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How is "static buffers" defined?


Hi,
When i use some standard library functions and fields,which return
char* type(like ctime in time.h, optarg in getopt.h)and do not have to
be freed after calling,i always worry about memory leaking(thoug i
konw i just donot have to).Then i look inside in time.h
file(mingw) ,and i found notes say"These functions write to and return
pointers to static buffers that may be overwritten by other function
calls".So how is the"static buffers" defined?What about its size?Is
memory leaking possible when returning long enough string?Is it a part
of ANSI c?

Thanks.
Oct 20 '08 #1
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ch********@gmail.com wrote:
Hi,
When i use some standard library functions and fields,which return
char* type(like ctime in time.h, optarg in getopt.h)and do not have to
be freed after calling,i always worry about memory leaking(thoug i
konw i just donot have to).Then i look inside in time.h
file(mingw) ,and i found notes say"These functions write to and return
pointers to static buffers that may be overwritten by other function
calls".So how is the"static buffers" defined?What about its size?Is
memory leaking possible when returning long enough string?Is it a part
of ANSI c?
<nitI think your space bar is malfunctioning; there's a lot of
mandatory spaces missing from the above message. It makes your message
hard to read.</nit>

If the function is defined in C, then it probably uses the same methods
any other C function would use to define a static buffer:

static char file_scope_buffer[SOME_SIZE];

or

char *myfunc()
{
static char block_scope_buffer[SOME_SIZE];
/* rest of myfunc */
return block_scope_buffer;
}

Note: the 'static' on file_scope_buffer was not needed to give the
buffer static storage duration; it already had that just by reason of
being declared with file scope. Instead, it gives the buffer internal
linkage, which is what I would choose for this kind of usage.

If ctime() is defined in some other way, such as assembly, some entirely
different method of defining the buffer would be used.

The only thing you need to know about the size of the buffer is that it
must be big enough to hold the string that you've requested. You should
never write to these buffers, so it should not matter to you how much
bigger they are than the string.

There is one anomalous case: asctime(). It is the only function in the
standard library whose behavior is defined in terms of a reference
implementation. However, the actual code that implements asctime() isn't
required to be the same as the reference implementation, it's just
supposed to produce the same behavior, when that behavior is defined;
when the behavior is undefined, the standard imposes no requirements on
asctime().

That reference implementation gives a length of 26. The behavior of the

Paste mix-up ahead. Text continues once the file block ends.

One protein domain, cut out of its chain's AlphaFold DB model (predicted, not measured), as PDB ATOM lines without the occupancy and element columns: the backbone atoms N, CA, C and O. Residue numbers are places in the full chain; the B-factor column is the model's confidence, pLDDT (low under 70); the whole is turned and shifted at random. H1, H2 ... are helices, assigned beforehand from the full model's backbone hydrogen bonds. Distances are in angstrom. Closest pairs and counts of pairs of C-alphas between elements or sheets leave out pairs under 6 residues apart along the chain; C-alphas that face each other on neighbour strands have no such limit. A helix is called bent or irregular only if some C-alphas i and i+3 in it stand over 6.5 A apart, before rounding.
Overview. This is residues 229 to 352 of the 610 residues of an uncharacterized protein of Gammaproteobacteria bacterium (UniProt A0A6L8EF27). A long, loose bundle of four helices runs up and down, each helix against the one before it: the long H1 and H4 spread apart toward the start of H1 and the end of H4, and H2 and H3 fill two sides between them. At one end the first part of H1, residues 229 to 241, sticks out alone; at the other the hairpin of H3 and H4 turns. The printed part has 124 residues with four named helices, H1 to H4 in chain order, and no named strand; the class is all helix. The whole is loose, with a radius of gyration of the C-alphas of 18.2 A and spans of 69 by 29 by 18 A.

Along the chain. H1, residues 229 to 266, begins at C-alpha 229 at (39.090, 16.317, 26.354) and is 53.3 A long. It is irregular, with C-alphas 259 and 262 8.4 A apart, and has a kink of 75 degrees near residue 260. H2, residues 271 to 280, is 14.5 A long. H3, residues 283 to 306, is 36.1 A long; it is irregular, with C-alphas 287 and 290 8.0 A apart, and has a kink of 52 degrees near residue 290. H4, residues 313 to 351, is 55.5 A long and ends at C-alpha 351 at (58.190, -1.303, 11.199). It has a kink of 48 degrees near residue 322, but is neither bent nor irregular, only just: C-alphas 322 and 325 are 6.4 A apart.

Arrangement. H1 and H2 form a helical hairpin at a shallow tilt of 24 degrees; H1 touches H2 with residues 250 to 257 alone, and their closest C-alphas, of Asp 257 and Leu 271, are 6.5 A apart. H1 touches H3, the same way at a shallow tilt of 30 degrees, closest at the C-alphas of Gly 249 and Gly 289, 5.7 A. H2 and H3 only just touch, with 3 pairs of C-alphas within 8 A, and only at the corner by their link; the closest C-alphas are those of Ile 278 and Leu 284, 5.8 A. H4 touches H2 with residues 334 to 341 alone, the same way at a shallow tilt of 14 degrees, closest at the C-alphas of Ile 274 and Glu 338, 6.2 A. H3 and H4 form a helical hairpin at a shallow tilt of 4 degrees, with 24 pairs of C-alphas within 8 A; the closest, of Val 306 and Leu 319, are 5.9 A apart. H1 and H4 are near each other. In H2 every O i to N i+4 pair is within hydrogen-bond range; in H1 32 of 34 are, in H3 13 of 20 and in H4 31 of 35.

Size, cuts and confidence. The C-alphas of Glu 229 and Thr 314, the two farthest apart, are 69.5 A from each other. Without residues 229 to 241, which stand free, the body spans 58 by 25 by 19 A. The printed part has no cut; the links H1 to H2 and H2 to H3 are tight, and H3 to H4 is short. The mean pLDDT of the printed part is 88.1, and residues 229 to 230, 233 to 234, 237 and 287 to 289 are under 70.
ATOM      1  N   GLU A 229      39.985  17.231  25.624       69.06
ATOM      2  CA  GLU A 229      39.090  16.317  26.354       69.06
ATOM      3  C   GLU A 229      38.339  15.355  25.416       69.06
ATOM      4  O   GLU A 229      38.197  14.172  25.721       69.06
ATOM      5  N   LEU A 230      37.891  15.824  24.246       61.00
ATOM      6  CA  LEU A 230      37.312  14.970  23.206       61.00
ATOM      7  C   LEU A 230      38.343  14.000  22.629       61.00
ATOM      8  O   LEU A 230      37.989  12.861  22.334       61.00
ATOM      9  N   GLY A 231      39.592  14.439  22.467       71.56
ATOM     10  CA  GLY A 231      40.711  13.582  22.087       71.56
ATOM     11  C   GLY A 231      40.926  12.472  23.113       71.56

reference implementation is undefined if the arguments given to
asctime() would cause that buffer to overrun. This is possible for
values of timeptr->year 8099, among other possibilities. This is a
prime example of why reference implementations should not be used to
define the behavior; it would have been much clearer to explicitly state
that timeptr->year must be <= 8099.

Since the behavior of the function is undefined in those cases, it's
permissible for it to be the same as the behavior of a function that
uses some method of preventing the buffer overrun, such as making the
buffer longer. So even for asctime(), you don't really know how big the
buffer is.

Memory leakage is only an issue for memory with dynamic storage
duration. Since this memory has static storage duration, memory leakage
from calling these functions is something you should never have to worry
about.
Oct 20 '08 #2
>When i use some standard library functions and fields,which return
>char* type(like ctime in time.h, optarg in getopt.h)and do not have to
be freed after calling,i always worry about memory leaking(thoug i
konw i just donot have to).
You can't free() that, so don't try.

The string pointed at by optarg after a return from getopt() is a
pointer into the middle of data *YOU* supplied: the same happens
for strchr(), strrchr(), and similar functions.
>Then i look inside in time.h
file(mingw) ,and i found notes say"These functions write to and return
pointers to static buffers that may be overwritten by other function
calls".So how is the"static buffers" defined?
It's a variable that is declared static (function or file scope),
and "buffer" sort of implies a character array, and the type of the
pointer used to point into it also implies the type of the buffer.
For ctime(), the buffer is a character array. In the case of
localtime(), however, the buffer is a struct tm.
>What about its size?Is
If a function chooses this method of returning something, it must
think that the buffer is sufficiently big for all results. ctime(),
for example, is supposed to return a string the same length all the
time (26 bytes, including the \0 terminator), although that function
does have a serious Y10K problem. localtime() returns a pointer to
a struct, and the struct is a fixed size.
>memory leaking possible when returning long enough string?
When talking about *LONG* strings, think *BUFFER OVERFLOW*, not
memory leak. Buffer overflows are much more serious than memory
leaks.
>Is it a part
of ANSI c?
Is what a part of ANSI C? ctime()? Yes. Buffer overflow? ANSI
C doesn't define that, but you can certainly make it happen with
ANSI C. Memory leak? ANSI C doesn't define that, but you can
certainly make it happen with ANSI C.

Oct 20 '08 #3

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